The title of your article is “No one wants to research that, they can’t make any money from it” and the theme seems to be debunking that as a myth.

    But you set about by going into how expensive it is to get a drug to market and how that equates to a very large sum per patient per year. Over triple the seemingly exorbitant price the drug company in your example is trying to charge. That’s not debunking the myth it’s helping to prove it.

    It is simply uneconomical for big pharma to spend massive amounts of R&D on treatments for rare diseases. Consequently they don’t. How canyone argue otherwise?.

    In my case soft tissue sarcomas are resonably rare and my sub type of undifferentiated is even rarer. Guess how many clinucal trials are going on. If you guessed none you’d be correct. So after Ive exhausted the mainstream chemo and one other type I have basically no options except go home to die. (Fortunately I’m in the 20% of patients who is seeing tumour shrinkage).

    Contrast that to breast cancer where there are literally hundreds of options available and dozens of clininical trials at any given time. And that is down to the commonality of the disease and the attractiveness the size of the potential market brings to the equation for big pharma. (and I’m in no way begrudging sufferers of breast cancer those opportunities, more power to them and I wish them well).

    It’s just simple economics and despite setting out to debunk a myth I think youve done more to prove it. Companies will spend their research $ on potentially lucrative drugs where the market is big. They will not be keen to research cures for rare diseases with a small potential market.

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    • Hi, the post was aimed not at specific treatments for rare diseases, but at those who repeatedly like to claim that easily-available and cheap substances, such as lemon juice, baking soda, turpentine, apricot kernels etc, aren’t researched because they’re unpatentable and anyone could get hold of them. The implication being that these substances can cure [insert medical condition here] but it’s been covered up by ‘Big Pharma’ who would rather peddle their expensive (yet tested and effective) medications. If you read to the bottom of the post, there’s a list of cheap, easily-available substances which HAVE been the subjects of research. My point being that of course researchers are interested in these things – they’re interested in anything that works. Even if huge bucket-loads of money can’t be made from the substance itself, there’s still the prestige and positive publicity. These things have their own value.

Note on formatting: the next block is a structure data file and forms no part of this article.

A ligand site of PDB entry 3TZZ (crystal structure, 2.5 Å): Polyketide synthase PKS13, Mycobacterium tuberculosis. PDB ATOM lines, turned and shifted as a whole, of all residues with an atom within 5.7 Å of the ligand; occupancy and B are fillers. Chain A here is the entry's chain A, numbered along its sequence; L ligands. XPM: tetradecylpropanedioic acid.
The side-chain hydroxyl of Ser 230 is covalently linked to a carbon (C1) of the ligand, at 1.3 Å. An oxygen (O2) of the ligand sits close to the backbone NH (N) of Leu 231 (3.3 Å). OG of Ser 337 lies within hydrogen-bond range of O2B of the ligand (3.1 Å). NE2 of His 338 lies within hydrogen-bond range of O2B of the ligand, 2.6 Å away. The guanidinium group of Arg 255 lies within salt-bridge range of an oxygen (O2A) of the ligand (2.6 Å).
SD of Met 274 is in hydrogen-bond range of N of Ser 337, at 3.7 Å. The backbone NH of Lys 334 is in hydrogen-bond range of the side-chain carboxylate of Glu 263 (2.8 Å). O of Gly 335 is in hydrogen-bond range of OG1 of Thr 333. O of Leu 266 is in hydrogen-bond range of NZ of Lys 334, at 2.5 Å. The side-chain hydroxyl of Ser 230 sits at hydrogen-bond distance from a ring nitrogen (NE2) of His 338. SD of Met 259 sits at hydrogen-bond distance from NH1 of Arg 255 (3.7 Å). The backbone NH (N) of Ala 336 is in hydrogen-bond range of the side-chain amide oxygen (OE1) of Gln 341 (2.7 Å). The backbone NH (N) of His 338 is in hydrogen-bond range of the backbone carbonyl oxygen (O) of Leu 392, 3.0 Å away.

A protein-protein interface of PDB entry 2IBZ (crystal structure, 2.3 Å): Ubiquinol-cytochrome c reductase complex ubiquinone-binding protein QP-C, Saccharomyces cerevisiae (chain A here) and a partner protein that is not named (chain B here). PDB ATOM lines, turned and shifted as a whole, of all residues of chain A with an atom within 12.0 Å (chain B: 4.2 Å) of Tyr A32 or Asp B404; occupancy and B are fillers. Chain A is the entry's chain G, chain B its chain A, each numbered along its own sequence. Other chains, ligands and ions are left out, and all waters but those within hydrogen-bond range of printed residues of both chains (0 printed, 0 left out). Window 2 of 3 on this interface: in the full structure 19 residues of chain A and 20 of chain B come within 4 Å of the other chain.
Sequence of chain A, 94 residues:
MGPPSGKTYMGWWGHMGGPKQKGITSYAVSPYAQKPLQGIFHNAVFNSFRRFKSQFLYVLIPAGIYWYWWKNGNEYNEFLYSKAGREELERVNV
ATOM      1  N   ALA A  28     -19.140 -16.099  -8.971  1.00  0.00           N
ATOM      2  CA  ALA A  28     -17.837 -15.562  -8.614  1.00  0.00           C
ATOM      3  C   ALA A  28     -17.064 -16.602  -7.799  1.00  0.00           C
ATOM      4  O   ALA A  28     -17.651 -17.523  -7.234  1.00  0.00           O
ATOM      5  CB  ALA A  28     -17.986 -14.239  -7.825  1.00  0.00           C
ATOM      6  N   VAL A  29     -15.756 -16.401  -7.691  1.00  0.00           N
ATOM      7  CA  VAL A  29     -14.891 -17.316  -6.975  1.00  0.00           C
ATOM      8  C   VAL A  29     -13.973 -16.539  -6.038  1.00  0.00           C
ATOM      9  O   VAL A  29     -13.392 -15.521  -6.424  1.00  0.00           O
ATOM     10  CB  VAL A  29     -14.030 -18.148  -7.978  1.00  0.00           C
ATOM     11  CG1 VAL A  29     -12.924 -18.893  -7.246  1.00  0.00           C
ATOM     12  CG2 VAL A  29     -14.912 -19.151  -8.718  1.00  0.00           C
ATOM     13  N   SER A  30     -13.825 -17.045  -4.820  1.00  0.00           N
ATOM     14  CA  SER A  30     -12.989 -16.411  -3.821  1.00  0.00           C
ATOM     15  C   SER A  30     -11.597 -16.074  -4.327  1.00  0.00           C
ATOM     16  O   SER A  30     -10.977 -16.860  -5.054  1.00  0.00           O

Yes, you’re right that rare illnesses tend to have less research money sent their way. There’s only so much money, and yes, it does tend to get diverted to conditions which are more common. Especially since it usually takes over a decade to get a drug from the early stages to market, and a lot of substances just fall by the wayside because they have bad side-effects, or just don’t really work. I didn’t mean to imply this was a myth, because you’re right, it’s reality. But still, you never know. Sometimes a substance turns up that happens to be effective for a relatively rare condition – if it really works, you can bet someone will do the work on it. It’s always worthwhile if it turns out to have a significant positive effect. Best of luck with your treatment.

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  5. Don’t forget they have to cover the costs of the drugs that don’t make it through the process from the money brought in from the few that actually make it to general use. They can’t guess in advance which ones might be viable.